Ask the Building Maintenance Experts
Solutions for Your Toughest Problems

ICAN  Q & A  Home

Tuesday, September 01, 2015


is the best method of cleaning Berber carpet?


Most Berber is very difficult to clean. Actually, Berber is not a type of carpet or fiber, but a type of weave. It is identified by its loop pile construction and usually contains small flecks of dark color on a light shade of background. The original wool Berber was a challenge, but not as difficult as today’s Olefin Berber. Berber has been produced with wool, polyester, nylon, olefin or PET (recycled plastic bottles) or with a blend of these fibers.

Fiber content can be determined with a burn test, yet it is tricky because there are also wool blends (containing other fibers). One test is the smell test. When wet, does it smell like a wet dog? If so, it is probably wool, and will require heavy pre-agitation with a pH 8 or below shampoo or encapsulation cleaner and hot water extraction temperatures below 150 degrees.

Some manufacturers of olefin Berber suggest it is safe to clean with bleach. But, bleach is hazardous to breathe and difficult to rinse from the carpet. Unfortunately, Olefin is one of the most popular Berbers and difficult to clean because it is oleophilic (oil loving). Traffic lanes can be especially challenging. Heavily soiled olefin Berber is best cleaned with this process:

1. Thoroughly vacuum carpet.
2. Pre-spray with a premium pre-conditioner boosted with oxygen bleach and solvent. A local carpet cleaning supply store can help you with the proper chemical mixtures. Rule of thumb - use a sprayer size where you add 8 oz. of pre-spray, 2 oz. of oxygen booster and 2 oz. of a citrus solvent to the container or sprayer of water.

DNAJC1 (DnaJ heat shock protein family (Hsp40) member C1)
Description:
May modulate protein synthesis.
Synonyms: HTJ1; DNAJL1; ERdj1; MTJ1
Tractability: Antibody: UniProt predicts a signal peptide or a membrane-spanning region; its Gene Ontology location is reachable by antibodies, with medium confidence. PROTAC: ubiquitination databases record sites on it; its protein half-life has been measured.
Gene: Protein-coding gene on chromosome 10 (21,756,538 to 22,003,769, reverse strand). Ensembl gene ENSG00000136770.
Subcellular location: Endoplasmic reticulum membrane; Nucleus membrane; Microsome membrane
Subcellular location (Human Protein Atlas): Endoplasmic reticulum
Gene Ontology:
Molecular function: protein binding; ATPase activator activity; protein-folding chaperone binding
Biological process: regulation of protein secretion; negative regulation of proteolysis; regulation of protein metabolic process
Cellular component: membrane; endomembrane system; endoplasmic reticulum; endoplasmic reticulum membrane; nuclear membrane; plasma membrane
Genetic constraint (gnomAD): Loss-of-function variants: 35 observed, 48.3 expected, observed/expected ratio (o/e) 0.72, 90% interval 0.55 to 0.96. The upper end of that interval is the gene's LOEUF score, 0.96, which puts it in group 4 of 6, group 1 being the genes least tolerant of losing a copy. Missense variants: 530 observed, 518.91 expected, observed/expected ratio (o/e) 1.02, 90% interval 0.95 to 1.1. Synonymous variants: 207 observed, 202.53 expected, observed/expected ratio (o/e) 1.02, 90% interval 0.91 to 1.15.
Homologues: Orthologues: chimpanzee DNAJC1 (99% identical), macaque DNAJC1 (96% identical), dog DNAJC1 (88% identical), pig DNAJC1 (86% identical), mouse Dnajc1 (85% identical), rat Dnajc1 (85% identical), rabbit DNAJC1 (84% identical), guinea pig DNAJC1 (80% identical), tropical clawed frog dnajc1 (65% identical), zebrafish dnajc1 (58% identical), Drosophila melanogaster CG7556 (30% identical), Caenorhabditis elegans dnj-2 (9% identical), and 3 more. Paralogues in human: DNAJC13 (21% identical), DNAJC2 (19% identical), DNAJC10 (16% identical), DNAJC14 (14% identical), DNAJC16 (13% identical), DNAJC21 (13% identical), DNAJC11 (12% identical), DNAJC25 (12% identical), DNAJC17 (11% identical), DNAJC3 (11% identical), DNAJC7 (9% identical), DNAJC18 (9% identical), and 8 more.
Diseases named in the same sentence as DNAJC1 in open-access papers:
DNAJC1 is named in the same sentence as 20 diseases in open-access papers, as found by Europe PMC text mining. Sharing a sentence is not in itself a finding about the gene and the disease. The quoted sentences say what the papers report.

3. Pre-scrub the carpet with a damp bonnet (sprayed with the pre-conditioner) after a 15 minute chemical dwell time. The cleaning effort must remove over 90% of the visible soil, or it will require a second treatment and scrubbing. Attempt to keep the carpet as dry as possible by not over-wetting with solution. Use caution on seams as they are vulnerable to separation.
4. If using a rotary extractor, disconnect the vacuum cuff and scrub the carpet without triggering the water. This will accomplish a good agitation of the fiber prior to extraction.
5. Extract with high temp. water with an acidic rinse added according to directions.
6. Either after extraction or after waiting 2-3 days, lightly spray an encapsulation cleaner on the carpet and bonnet clean with a slightly damp or dry bonnet.
7. Facilitate drying by using an air handler
If the carpet is only mildly soiled, you can reduce some of the above steps except for the acid rinse.

Gary Clipperton
National Pro Clean Corp.
(719) 598-5112